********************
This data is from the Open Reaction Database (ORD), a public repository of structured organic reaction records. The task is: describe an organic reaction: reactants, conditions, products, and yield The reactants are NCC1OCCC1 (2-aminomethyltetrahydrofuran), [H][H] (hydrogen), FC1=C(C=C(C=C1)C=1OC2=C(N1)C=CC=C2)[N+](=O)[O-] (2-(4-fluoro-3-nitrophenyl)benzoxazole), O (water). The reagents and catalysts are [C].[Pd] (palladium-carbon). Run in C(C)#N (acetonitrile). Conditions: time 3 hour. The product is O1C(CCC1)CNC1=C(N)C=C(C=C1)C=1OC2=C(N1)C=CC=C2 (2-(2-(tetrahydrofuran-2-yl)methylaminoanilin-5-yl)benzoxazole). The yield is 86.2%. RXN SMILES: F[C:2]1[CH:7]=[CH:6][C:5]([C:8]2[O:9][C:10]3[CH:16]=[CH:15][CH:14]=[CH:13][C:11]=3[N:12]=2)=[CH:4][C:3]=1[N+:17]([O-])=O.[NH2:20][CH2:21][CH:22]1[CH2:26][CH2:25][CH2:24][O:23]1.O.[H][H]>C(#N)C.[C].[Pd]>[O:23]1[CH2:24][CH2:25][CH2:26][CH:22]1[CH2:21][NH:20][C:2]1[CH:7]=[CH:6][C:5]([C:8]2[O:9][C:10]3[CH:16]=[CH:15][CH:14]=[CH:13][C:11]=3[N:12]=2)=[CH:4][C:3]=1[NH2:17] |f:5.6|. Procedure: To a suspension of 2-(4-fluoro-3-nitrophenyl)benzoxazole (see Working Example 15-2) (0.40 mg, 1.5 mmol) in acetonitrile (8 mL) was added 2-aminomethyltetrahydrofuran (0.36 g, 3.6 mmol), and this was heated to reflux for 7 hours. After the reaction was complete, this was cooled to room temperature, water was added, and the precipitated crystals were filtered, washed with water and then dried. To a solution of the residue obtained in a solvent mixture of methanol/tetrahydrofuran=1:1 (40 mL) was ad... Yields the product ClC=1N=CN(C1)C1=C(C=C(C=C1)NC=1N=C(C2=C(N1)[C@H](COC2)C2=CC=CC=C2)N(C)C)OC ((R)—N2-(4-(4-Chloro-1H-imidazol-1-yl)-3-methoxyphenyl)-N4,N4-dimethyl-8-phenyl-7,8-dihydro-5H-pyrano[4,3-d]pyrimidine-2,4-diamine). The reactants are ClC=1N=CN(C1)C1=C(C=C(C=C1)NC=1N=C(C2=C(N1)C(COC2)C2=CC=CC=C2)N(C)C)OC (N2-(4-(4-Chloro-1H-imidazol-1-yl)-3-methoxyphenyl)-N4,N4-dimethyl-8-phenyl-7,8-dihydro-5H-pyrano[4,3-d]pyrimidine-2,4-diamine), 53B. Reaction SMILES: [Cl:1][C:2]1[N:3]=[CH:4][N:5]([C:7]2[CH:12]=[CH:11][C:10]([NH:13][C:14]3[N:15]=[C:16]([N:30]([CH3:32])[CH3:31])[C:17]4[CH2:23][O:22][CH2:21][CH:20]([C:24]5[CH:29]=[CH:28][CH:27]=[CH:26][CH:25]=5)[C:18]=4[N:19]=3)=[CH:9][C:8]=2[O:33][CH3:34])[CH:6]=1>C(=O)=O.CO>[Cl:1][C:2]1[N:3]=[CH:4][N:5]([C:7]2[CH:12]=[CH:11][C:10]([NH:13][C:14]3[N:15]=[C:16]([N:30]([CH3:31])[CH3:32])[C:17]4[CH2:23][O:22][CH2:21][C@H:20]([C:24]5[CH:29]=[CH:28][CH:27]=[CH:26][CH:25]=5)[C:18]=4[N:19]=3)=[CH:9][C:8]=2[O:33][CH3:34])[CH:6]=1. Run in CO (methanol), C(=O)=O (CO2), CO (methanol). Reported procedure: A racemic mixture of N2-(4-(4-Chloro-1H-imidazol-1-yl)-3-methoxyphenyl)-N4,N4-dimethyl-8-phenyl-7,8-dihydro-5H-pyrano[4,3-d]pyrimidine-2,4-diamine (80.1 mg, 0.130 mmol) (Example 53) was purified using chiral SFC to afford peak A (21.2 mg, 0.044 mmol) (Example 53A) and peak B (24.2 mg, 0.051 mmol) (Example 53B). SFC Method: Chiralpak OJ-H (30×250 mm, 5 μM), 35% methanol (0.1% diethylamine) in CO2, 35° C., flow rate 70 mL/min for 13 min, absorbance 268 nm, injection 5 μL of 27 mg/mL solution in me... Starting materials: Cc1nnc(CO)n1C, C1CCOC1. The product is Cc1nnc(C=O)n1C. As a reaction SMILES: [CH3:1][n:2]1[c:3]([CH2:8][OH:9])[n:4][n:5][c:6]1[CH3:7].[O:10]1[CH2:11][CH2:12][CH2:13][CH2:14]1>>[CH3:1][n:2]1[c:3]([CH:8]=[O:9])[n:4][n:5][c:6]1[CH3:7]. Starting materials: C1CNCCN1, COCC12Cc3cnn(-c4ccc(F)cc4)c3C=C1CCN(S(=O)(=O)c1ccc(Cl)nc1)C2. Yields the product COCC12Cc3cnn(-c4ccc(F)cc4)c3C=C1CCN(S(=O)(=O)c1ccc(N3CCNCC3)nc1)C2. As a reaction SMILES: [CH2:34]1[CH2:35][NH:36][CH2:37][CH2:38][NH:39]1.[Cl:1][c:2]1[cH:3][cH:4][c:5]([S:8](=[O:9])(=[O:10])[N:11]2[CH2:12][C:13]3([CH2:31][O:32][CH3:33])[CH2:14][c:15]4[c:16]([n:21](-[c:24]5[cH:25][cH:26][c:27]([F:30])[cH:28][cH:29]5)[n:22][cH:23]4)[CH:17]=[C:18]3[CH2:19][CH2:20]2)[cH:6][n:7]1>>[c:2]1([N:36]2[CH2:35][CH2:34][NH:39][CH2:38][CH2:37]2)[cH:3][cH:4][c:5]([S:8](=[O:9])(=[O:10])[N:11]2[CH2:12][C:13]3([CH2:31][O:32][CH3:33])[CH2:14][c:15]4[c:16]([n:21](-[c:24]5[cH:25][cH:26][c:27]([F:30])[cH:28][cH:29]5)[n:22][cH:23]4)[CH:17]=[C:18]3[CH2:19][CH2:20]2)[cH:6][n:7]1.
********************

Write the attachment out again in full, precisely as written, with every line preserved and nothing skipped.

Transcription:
This data is from the Open Reaction Database (ORD), a public repository of structured organic reaction records. The task is: describe an organic reaction: reactants, conditions, products, and yield The reactants are NCC1OCCC1 (2-aminomethyltetrahydrofuran), [H][H] (hydrogen), FC1=C(C=C(C=C1)C=1OC2=C(N1)C=CC=C2)[N+](=O)[O-] (2-(4-fluoro-3-nitrophenyl)benzoxazole), O (water). The reagents and catalysts are [C].[Pd] (palladium-carbon). Run in C(C)#N (acetonitrile). Conditions: time 3 hour. The product is O1C(CCC1)CNC1=C(N)C=C(C=C1)C=1OC2=C(N1)C=CC=C2 (2-(2-(tetrahydrofuran-2-yl)methylaminoanilin-5-yl)benzoxazole). The yield is 86.2%. RXN SMILES: F[C:2]1[CH:7]=[CH:6][C:5]([C:8]2[O:9][C:10]3[CH:16]=[CH:15][CH:14]=[CH:13][C:11]=3[N:12]=2)=[CH:4][C:3]=1[N+:17]([O-])=O.[NH2:20][CH2:21][CH:22]1[CH2:26][CH2:25][CH2:24][O:23]1.O.[H][H]>C(#N)C.[C].[Pd]>[O:23]1[CH2:24][CH2:25][CH2:26][CH:22]1[CH2:21][NH:20][C:2]1[CH:7]=[CH:6][C:5]([C:8]2[O:9][C:10]3[CH:16]=[CH:15][CH:14]=[CH:13][C:11]=3[N:12]=2)=[CH:4][C:3]=1[NH2:17] |f:5.6|. Procedure: To a suspension of 2-(4-fluoro-3-nitrophenyl)benzoxazole (see Working Example 15-2) (0.40 mg, 1.5 mmol) in acetonitrile (8 mL) was added 2-aminomethyltetrahydrofuran (0.36 g, 3.6 mmol), and this was heated to reflux for 7 hours. After the reaction was complete, this was cooled to room temperature, water was added, and the precipitated crystals were filtered, washed with water and then dried. To a solution of the residue obtained in a solvent mixture of methanol/tetrahydrofuran=1:1 (40 mL) was ad... Yields the product ClC=1N=CN(C1)C1=C(C=C(C=C1)NC=1N=C(C2=C(N1)[C@H](COC2)C2=CC=CC=C2)N(C)C)OC ((R)—N2-(4-(4-Chloro-1H-imidazol-1-yl)-3-methoxyphenyl)-N4,N4-dimethyl-8-phenyl-7,8-dihydro-5H-pyrano[4,3-d]pyrimidine-2,4-diamine). The reactants are ClC=1N=CN(C1)C1=C(C=C(C=C1)NC=1N=C(C2=C(N1)C(COC2)C2=CC=CC=C2)N(C)C)OC (N2-(4-(4-Chloro-1H-imidazol-1-yl)-3-methoxyphenyl)-N4,N4-dimethyl-8-phenyl-7,8-dihydro-5H-pyrano[4,3-d]pyrimidine-2,4-diamine), 53B. Reaction SMILES: [Cl:1][C:2]1[N:3]=[CH:4][N:5]([C:7]2[CH:12]=[CH:11][C:10]([NH:13][C:14]3[N:15]=[C:16]([N:30]([CH3:32])[CH3:31])[C:17]4[CH2:23][O:22][CH2:21][CH:20]([C:24]5[CH:29]=[CH:28][CH:27]=[CH:26][CH:25]=5)[C:18]=4[N:19]=3)=[CH:9][C:8]=2[O:33][CH3:34])[CH:6]=1>C(=O)=O.CO>[Cl:1][C:2]1[N:3]=[CH:4][N:5]([C:7]2[CH:12]=[CH:11][C:10]([NH:13][C:14]3[N:15]=[C:16]([N:30]([CH3:31])[CH3:32])[C:17]4[CH2:23][O:22][CH2:21][C@H:20]([C:24]5[CH:29]=[CH:28][CH:27]=[CH:26][CH:25]=5)[C:18]=4[N:19]=3)=[CH:9][C:8]=2[O:33][CH3:34])[CH:6]=1. Run in CO (methanol), C(=O)=O (CO2), CO (methanol). Reported procedure: A racemic mixture of N2-(4-(4-Chloro-1H-imidazol-1-yl)-3-methoxyphenyl)-N4,N4-dimethyl-8-phenyl-7,8-dihydro-5H-pyrano[4,3-d]pyrimidine-2,4-diamine (80.1 mg, 0.130 mmol) (Example 53) was purified using chiral SFC to afford peak A (21.2 mg, 0.044 mmol) (Example 53A) and peak B (24.2 mg, 0.051 mmol) (Example 53B). SFC Method: Chiralpak OJ-H (30×250 mm, 5 μM), 35% methanol (0.1% diethylamine) in CO2, 35° C., flow rate 70 mL/min for 13 min, absorbance 268 nm, injection 5 μL of 27 mg/mL solution in me... Starting materials: Cc1nnc(CO)n1C, C1CCOC1. The product is Cc1nnc(C=O)n1C. As a reaction SMILES: [CH3:1][n:2]1[c:3]([CH2:8][OH:9])[n:4][n:5][c:6]1[CH3:7].[O:10]1[CH2:11][CH2:12][CH2:13][CH2:14]1>>[CH3:1][n:2]1[c:3]([CH:8]=[O:9])[n:4][n:5][c:6]1[CH3:7]. Starting materials: C1CNCCN1, COCC12Cc3cnn(-c4ccc(F)cc4)c3C=C1CCN(S(=O)(=O)c1ccc(Cl)nc1)C2. Yields the product COCC12Cc3cnn(-c4ccc(F)cc4)c3C=C1CCN(S(=O)(=O)c1ccc(N3CCNCC3)nc1)C2. As a reaction SMILES: [CH2:34]1[CH2:35][NH:36][CH2:37][CH2:38][NH:39]1.[Cl:1][c:2]1[cH:3][cH:4][c:5]([S:8](=[O:9])(=[O:10])[N:11]2[CH2:12][C:13]3([CH2:31][O:32][CH3:33])[CH2:14][c:15]4[c:16]([n:21](-[c:24]5[cH:25][cH:26][c:27]([F:30])[cH:28][cH:29]5)[n:22][cH:23]4)[CH:17]=[C:18]3[CH2:19][CH2:20]2)[cH:6][n:7]1>>[c:2]1([N:36]2[CH2:35][CH2:34][NH:39][CH2:38][CH2:37]2)[cH:3][cH:4][c:5]([S:8](=[O:9])(=[O:10])[N:11]2[CH2:12][C:13]3([CH2:31][O:32][CH3:33])[CH2:14][c:15]4[c:16]([n:21](-[c:24]5[cH:25][cH:26][c:27]([F:30])[cH:28][cH:29]5)[n:22][cH:23]4)[CH:17]=[C:18]3[CH2:19][CH2:20]2)[cH:6][n:7]1.